Regional dreams for a mass transit system in Metro Detroit took a large step toward becoming reality Tuesday.

The Michigan Senate approved a package of bills that would create a new regional transit authority for Southeastern Michigan, as well as allow it to operate its own transit system. The new authority, if established, would include the counties of Wayne, Oakland and Macomb. Earlier this month the Washtenaw County Board of Commissioners wrote a resolution that opposed the county's inclusion in transit authority legislation and stated that the question of whether the Washtenaw should be part of the body should be left up to voters.

Initial routes may include a Woodward corridor connecting Birmingham and the city of Detroit; a Gratiot corridor stretching between Mt. Clemens and the Motor City, a northern line that connects Troy and Mt. Clemens, as well as a western line between Detroit and Ann Arbor that would service Dearborn, Detroit Metro Airport and the city of Ypsilanti.

The authority would not merge DDOT and SMART, the Detroit and suburban bus systems, but would allow for oversight of both and the elimination of duplicate routes, according to the Detroit News.

Sen. Bert Johnson (D-Detroit) was a principal sponsor of the legislation package, along with Thomas Casperson (R-Escanaba), Michael Kowall (R-White Lake) and Rebekah Warren (D-Ann Arbor).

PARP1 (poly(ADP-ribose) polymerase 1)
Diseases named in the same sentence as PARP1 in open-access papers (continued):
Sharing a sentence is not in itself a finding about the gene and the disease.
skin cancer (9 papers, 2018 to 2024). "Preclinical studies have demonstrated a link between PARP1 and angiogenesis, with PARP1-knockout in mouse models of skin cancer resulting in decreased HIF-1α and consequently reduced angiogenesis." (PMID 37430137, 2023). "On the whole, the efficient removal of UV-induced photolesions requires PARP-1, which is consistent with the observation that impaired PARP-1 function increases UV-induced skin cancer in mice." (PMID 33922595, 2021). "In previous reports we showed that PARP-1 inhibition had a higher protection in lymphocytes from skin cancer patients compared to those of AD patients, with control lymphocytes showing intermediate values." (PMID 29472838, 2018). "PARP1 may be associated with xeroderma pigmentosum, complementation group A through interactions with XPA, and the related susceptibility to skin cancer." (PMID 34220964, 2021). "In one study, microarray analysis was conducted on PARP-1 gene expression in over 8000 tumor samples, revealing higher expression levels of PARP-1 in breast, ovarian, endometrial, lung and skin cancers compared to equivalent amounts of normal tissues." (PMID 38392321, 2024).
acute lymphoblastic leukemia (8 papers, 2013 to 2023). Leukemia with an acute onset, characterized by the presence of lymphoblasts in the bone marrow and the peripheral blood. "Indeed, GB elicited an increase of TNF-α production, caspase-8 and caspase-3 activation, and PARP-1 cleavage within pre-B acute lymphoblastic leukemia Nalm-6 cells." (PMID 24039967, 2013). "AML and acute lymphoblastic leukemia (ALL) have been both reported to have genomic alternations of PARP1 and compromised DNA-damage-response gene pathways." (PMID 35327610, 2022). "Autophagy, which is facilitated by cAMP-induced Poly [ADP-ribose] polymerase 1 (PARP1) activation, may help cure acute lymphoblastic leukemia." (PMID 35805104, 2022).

"We are finally moving forward as a region and a state by taking this step toward the creation of an RTA," Johnson said in a statement. "After decades of stalled attempts, characterized by bitter partisanship and territorial disputes, I am pleased to say we are closer than ever to achieving the goal of building a functional mass transit system, competing for federal transit dollars and bringing southeastern Michigan into the 21st Century."

According to the Detroit Free Press, there have been 23 previous legislative attempts to create an RTA, which now would still need to pass in the state House of Representatives.

Southeastern Michigan is the sole holdout among the 41 largest metropolitan regions in the nation to create a serviceable regional transit authority. U.S. Transportation Secretary Ray LaHood has said that an RTA must be in place before developers of the M-1 Woodward Avenue light rail line can qualify for $25 million in federal funding.

In a statement sent to The Huffington Post earlier this year LaHood said establishing an authority would be an important step towards fixing Southeast Michigan's transportation woes.

"If fully funded, an RTA will eventually bring the many struggling transit agencies serving greater-Detroit into one system that will be more efficient, more reliable, and be more responsive to the needs of the people throughout the region," he said.

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